YOUNGSTOWN - As Youngstown native Rose Wilkins filed out of Trinity Baptist Church on Sunday afternoon following the Kwanzaa celebration of Ujamaa, she had very simple advice for community members, young and old alike.
"These are the principles that we live by all throughout the year, not just on the seven days of Kwanzaa," Wilkins said.
Wilkins was among dozens of Mahoning Valley residents in attendance for the service, which included ministerial interpretations of the seven principles of Kwanzaa, music and cultural expression.
Tribune Chronicle photos / Ashley NewmanThe Rev. Lewis Macklin II speaks during a celebration of the fourth day of Kwanzaa on Sunday afternoon at Holy Trinity Baptist Church in Youngstown. The ceremony focused on Ujamaa, which is the Swahili word denoting cooperative economics.
"It's not really a religious celebration," Wilkins, who is a member of Beulah Baptist Church in Youngstown, said. "It's more about these are the principles we want to live by and to keep our community together."
Ujamaa, the fourth principle, is Swahili for ''cooperative economics.''
Speakers during the celebration encouraged attendees to build relationships with local businesses in their community in an effort to build from the inside out.
"There are enough black churches, businesses and organizations in this community to pool our resources together and take care of the people at home," the Rev. Kenneth Simon of New Bethel Baptist Church told the crowd.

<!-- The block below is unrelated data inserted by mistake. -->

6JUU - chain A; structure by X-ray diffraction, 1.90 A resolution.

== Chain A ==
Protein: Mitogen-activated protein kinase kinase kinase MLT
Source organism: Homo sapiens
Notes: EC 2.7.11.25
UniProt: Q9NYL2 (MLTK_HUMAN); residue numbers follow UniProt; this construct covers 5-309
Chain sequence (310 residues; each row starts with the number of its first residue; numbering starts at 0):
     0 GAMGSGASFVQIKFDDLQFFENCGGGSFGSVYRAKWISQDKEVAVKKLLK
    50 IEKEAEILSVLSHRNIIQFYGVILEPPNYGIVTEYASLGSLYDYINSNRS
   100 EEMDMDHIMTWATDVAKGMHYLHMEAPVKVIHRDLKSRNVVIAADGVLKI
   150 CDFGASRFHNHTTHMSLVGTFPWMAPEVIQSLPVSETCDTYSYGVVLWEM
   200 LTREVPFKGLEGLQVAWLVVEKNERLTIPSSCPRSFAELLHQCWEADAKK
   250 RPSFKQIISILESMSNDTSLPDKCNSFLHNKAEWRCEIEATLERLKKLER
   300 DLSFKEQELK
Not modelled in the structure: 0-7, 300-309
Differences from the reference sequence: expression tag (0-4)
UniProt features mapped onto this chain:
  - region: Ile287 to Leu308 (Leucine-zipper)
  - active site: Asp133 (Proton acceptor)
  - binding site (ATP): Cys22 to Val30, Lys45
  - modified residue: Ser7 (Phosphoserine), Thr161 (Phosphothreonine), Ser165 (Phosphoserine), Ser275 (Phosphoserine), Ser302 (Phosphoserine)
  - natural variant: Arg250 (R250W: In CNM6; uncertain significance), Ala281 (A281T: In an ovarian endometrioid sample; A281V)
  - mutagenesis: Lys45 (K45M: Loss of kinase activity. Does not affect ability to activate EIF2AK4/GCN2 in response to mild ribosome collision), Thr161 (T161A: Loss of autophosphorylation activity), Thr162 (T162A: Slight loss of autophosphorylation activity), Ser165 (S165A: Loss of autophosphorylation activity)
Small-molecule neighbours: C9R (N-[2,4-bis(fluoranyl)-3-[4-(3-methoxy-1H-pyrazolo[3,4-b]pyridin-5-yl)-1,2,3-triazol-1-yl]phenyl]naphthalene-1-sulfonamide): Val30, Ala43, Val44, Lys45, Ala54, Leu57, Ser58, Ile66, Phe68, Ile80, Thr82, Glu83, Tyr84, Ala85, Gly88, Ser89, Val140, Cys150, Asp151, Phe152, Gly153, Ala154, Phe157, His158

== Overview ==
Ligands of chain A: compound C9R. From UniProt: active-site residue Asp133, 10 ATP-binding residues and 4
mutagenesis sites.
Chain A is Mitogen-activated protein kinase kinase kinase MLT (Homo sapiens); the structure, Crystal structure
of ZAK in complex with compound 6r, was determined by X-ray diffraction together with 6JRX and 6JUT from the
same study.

The Rev. Lewis Macklin II, pastor of Holy Trinity Church, identified several business leaders on hand at the Ujamaa service.
"You should all share business cards," Macklin said. "It may not even be for you. Maybe it's for somebody else. But keep in the spirit of today's principle."
The seven days are Umoja (unity) which was Thursday, Kujichagulia (self-determination) on Friday, Ujima (collective work and responsibility) on Saturday, Ujamaa (cooperative economics) on Sunday, Nia (purpose) today, Kuumba (creativity) on Tuesday and Imani (Faith) on Wednesday.
"Yesterday was Ujima, which is collective work and responsibility," Wilkins said. "We talked a lot about things like littering, when people just throw stuff on the ground. Even little kids walk around just tossing stuff on the ground. If everyone throws down one little piece of paper, how much trash do you think will be on our streets?"
Wilkins said keeping the community safe and clean all year long is the goal. She said, when she was growing up, there was no real reason for members of the community to fear for their safety.
"I can remember when we didn't even lock our doors," Wilkins said. "You drive around now and see all of these bars on the windows. What happened? That's what I want to know. It's like we went to sleep one night, woke up and it's a different world."
In addition, Carlena Patton, a Youngstown resident and member of Holy Trinity, said she only recently came to know the value of Kwanzaa and how to apply the principles to her life.
"I didn't know too much about Kwanzaa until maybe five years ago," Patton said. "I just started learning about it and I thought the principles were really good. I just love (the community) coming together for a great cause."
The local Kwanzaa celebrations will come to an end at 6 p.m. tonight at Mount Sinai Baptist Church in Youngstown.